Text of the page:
Over the years, the Conveyor Manufacturers Association of SA Ltd (CMA) has held regular conferences, seminars and meetings covering various topics of interest and importance to the materials handling and conveyor industry.
Conveyors are highly complex systems, consisting of a large number of components, all intricately linked to provide smooth running and safe operation. If not properly managed, conveyor belt installations are one of the most dangerous areas in a mining or materials handling operation.
Regulations gazetted by the Department of Mineral Resources (DMR) and Standards issued by the South African Bureau of Standards (SABS) set the parameters to which the industry is expected to adhere. These include stipulations regarding design criteria; component manufacture and maintenance to ensure plant efficiency; and safety measures that prevent injury and loss of life to working personnel. Some of the most predominant failures caused by ineffective safety precautions are lack of trained personnel, irregular maintenance of the system and components, poor risk assessment policies, and inadequate design criteria. Fire is one of the most destructive and hazardous forces, and preventative measures, better equipment, and if appropriate, fire retardant belting is of considerable importance.
At the International Materials handling Conference – Beltcon 18, held in Johannesburg on August 5 and 6, 2015, members of the industry mandated the CMA to investigate two issues. These were preventing runback in conveyors and the nip guard gap.
The CMA hosted an important and successful Industry Indaba in October 2015 to discuss not only these two items, but two more in addition – a report-back to inform industry that the recently repaired mid-scale gallery test apparatus at the SABS is once again available for testing of fire retardant belting; and pull key stations. Delegates from all sectors of the industry attended, and the number of end users represented showed the degree of concern within industry.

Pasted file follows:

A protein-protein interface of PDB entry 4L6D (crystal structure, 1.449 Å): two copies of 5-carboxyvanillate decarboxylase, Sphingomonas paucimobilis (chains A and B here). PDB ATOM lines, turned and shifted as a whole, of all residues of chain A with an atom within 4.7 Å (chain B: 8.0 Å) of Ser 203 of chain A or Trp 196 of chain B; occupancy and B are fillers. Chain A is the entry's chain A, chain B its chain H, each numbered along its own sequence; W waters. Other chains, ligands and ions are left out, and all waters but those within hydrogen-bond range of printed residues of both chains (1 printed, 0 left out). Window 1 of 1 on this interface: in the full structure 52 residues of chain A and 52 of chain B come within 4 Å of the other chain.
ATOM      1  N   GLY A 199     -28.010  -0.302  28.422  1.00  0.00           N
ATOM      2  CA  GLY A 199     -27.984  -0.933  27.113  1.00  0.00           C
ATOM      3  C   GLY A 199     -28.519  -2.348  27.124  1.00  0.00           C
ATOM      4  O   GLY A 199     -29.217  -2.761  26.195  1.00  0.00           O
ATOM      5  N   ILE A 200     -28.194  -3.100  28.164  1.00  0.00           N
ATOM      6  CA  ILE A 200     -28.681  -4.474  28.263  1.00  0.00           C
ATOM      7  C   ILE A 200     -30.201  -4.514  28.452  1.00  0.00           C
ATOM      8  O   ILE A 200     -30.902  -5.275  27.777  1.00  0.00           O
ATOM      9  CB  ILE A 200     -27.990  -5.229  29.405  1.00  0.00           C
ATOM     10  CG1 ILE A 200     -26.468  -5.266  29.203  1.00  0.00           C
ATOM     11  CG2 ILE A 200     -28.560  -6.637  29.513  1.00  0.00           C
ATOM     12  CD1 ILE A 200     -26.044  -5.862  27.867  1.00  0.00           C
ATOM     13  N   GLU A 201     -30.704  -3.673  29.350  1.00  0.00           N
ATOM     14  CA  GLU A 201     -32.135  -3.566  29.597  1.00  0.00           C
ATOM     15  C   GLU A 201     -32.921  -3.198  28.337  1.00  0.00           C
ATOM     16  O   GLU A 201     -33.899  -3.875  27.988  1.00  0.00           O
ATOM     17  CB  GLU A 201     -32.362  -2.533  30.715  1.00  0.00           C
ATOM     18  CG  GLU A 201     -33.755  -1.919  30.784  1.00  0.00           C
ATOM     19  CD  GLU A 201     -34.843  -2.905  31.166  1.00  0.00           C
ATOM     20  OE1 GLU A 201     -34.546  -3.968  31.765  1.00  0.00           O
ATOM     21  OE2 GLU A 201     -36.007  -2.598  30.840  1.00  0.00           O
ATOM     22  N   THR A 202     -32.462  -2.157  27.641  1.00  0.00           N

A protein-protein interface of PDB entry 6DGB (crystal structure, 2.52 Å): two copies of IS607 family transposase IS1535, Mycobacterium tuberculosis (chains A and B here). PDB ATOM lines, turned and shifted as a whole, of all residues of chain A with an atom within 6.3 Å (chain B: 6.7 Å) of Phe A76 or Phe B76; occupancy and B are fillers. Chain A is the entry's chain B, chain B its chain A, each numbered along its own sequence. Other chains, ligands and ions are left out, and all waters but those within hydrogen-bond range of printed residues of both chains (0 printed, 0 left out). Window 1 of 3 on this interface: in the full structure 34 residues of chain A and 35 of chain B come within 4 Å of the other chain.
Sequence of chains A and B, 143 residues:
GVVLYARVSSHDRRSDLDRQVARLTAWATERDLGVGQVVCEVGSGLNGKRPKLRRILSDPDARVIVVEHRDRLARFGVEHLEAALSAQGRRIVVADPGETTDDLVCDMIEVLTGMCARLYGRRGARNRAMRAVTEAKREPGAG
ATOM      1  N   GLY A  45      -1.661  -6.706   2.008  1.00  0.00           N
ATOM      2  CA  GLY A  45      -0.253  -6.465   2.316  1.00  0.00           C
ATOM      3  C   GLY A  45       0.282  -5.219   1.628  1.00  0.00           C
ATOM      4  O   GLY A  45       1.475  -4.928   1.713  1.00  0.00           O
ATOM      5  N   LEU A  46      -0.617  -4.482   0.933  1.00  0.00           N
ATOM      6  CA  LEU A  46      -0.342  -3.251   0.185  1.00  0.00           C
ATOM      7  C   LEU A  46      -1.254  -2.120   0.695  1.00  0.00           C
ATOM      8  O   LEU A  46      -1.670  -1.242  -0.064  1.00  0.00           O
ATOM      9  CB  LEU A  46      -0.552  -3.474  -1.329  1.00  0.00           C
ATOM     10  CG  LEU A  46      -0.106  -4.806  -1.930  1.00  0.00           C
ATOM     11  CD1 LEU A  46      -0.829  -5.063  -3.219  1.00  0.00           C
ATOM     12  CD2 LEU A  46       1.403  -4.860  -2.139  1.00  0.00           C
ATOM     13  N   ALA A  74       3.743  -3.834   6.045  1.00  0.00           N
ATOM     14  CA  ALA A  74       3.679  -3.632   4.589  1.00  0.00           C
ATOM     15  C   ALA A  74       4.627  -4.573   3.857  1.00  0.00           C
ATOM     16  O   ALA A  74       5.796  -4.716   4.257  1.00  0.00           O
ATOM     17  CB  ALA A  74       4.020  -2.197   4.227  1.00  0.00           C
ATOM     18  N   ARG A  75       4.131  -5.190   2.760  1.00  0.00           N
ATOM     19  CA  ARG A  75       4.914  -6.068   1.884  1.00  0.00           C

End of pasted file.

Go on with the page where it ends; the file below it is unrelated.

The format of the Indaba consisted of four presentations on the above matters of concern, followed by debate from the floor. The four topics on the agenda were:
Part 1 – Legal requirements for preventing runback in conveyors. Simon Curry (Flexco, CMA Chairman).
Part 2 – Legal requirements pertaining to nip guards. Alan Exton (Accrete Consulting).
Part 3 – Legal requirements for testing of fire retardant belting (SANS 971). Paul Nel (ThyssenKrupp).
Part 4 – Legal requirements pertaining to pull key stations. Alan Exton (Accrete Consulting).
Each topic informed delegates of the legal requirements relating to the specific area of concern, which was followed by lively discussion and debate from the floor. Also discussed was the issue of the distance between pull key stations. Legislation prescribes a minimum distance of 100 metres, but often, a minimum distance of 30 metres was thought to be more effective. Clarity was shed on this discrepancy by a pull key manufacturer, who explained that the distance between pull key stations is dictated by the strength of the spring and the influence of pig tails. Another example of conflicting opinions is the installation of anti-runback idlers where there is no legal requirement to do so, particularly since there is equally suitable alternative equipment.
The CMA, again showing its commitment to promoting the excellence of belt conveying in southern Africa, was mandated to establish a working group to further investigate the nip guard gap and pull key stations. These are currently in the process of being formed, and it is envisaged that the working group will consist of all stakeholders, but mostly driven by the users and managed by CMA.
The first meeting is scheduled for December and findings and resolutions made by the working group will be communicated to industry without delay.
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